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September 7, 2011
Windows Phone Developer Blog

8 Amazing Student Apps (AKA Thank Goodness It Wasn’t Code Named ‘Delaware’)

Update (9/9/2011):  Arjmand Samuel (Microsoft Research) posted about these apps on the Research Connections Blog.

Summer is winding down and Mango is right around the corner. We can’t wait to get Mango out broadly and for developers to unleash their new apps. There have been lots of activities going on to help out student developers who want to create apps for Windows Phone (don’t forget that we announce the final batch of winners for #WPAppItUp this Friday).

A recent event we held for students was called the Hawaii Intern XAPfest. The idea came a few months back when Jitu Padhye from Microsoft Research got in touch to explore how we could see what students would dream-up using Mango and MSR’s Hawaii Services. Along with Arjmand Samuel, the three of us chose to create a contest for Microsoft’s summer interns. The challenge: build an awesome app that uses Mango + Hawaii. To make it even tougher, the participants had to do their project on the side while working full-time at Microsoft for the summer.

We expected most everyone to be new to WP dev and so we lined up some top-notch experts to do weekly presentations so that folks could learn the platform. These talks were all recorded and posted (thank you, MSR!) and I highly recommend them to anyone getting started or if you want to go deeper in a particular area:

We selected the top eight apps for the finals. Laura Foy from Channel 9 hosted the event and each finalist got their chance to show off their app on stage in front of the judges.

The top eight were:

  • 8 Tracks Player (Gary Roumanis) – Beautiful app for the 8 Tracks music service. Makes great use of Windows Phone’s panoramas. Most amazing was that Gary, frustrated by the ongoing, months-long wait for an Android version, created this app in two months in his spare time.
  • Breadcrumbs (Shreyas Thiagarajasubramanian) – Helps people discover more about their surroundings by showing tags (images, audio, video, text) for places and locations. Now I can see real-time pictures from the spots I’m thinking of checking out.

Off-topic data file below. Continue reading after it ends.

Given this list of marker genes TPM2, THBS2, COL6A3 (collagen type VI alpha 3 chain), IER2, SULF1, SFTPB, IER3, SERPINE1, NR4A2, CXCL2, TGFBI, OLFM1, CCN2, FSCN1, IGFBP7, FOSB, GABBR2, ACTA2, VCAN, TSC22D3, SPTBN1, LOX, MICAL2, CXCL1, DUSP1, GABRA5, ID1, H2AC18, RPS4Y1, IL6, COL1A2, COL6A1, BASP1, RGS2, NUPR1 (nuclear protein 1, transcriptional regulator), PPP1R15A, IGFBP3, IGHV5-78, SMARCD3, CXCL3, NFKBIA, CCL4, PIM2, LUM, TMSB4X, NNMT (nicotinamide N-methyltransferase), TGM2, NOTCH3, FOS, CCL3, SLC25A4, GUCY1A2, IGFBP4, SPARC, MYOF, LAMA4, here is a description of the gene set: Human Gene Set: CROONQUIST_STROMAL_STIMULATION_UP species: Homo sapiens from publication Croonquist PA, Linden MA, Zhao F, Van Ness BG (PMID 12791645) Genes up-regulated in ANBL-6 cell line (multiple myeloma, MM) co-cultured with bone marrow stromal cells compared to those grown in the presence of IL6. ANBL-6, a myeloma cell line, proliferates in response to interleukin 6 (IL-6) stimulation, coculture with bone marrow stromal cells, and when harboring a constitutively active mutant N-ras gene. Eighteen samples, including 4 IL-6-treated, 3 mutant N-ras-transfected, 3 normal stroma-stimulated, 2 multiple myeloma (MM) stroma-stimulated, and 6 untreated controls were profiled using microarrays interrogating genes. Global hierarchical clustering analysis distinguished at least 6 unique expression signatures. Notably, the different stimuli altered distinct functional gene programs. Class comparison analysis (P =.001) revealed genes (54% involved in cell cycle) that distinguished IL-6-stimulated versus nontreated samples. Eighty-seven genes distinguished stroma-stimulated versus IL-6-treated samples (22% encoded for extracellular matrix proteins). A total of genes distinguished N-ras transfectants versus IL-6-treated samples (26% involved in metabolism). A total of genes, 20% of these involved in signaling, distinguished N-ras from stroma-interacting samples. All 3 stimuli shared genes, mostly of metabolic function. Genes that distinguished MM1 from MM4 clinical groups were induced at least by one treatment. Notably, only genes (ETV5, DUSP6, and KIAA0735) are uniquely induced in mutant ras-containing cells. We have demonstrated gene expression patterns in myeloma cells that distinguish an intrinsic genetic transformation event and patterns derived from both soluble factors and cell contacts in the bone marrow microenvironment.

• Hands Free Cook (Roberto Sonnino and Ian Christopher) – Following a recipe on a phone with dirty “kitchen hands” while cooking isn’t something most of us would want to do. This app uses speech recognition to control the app and then reads recipes & instructions out loud so I can keep my phone free of kitchen grease and grit.
  • Headshot (Julia Schwarz) – I’ve tried taking self-portraits with my phone and often have to do a few takes to get it lined up properly. Not anymore.  With this app I can get it perfect the first time due to the app’s facial recognition and audio feedback.
  • Music Cloud 7 (Andrei Borodin) – Enables music to play on multiple phones at the same time. Imagine attending a party or event with everyone’s phone playing in sync. Gives a whole new definition to “surround sound.”
  • Optical Search (Marvin Cheng) – Recognizes all the words in a picture and then gives you the ability to pick & choose which words to use in a search. Look up something in a textbook or get help with a crossword puzzle.
  • “Pictionary” (Tara Balakrishnan) – This app uses Hawaii services to enable multiple people from anywhere to connect in real-time for a game of drawing and guessing. Guessers type their answers for the drawer to respond to. To top it off: Tara was the only high-school student in the finals.
  • Ringify (Alex Weingart and Matt Asplund) – Takes advantage of Mango’s new custom ringtone feature and allows you to quickly make ringtones out of your own music. Select the song and the section of the song you want as your ringtone.  My phone has been ringing like a G6 recently.


Headshot took home top honors and won a trip to Hawaii (Julia can thank MSR for not choosing Delaware as their code name).


You can see a 90 second highlight video as well as the full event over on Channel 9.

Since this was the first time we had done this contest, we weren’t sure what to expect. We were not disappointed! I was inspired by the creativity of these apps. There was real innovation and the apps were all incredibly well-done. We can’t wait to see them in the marketplace!


So you might be reading this and thinking, “I wish my phone could do X.” As long as “X” isn’t “teleport myself through space and time,” then there’s an excellent chance you can bring your idea to life on Windows Phone (but who knows what MSR will think up next).

What are you waiting for? Students should go sign-up for Dreamspark. Create your free account on App Hub (non-students pay $99/year). Get the Mango tools and get cracking. Also, ‘>’>email me if you have not yet connected with your local Mobile Champ.

I’ve been having a blast getting to know student developers and seeing what they create on Windows Phone. Keep your eyes open for more student events & activities in the coming months.


@benlower | +1 (206) 659-NINJA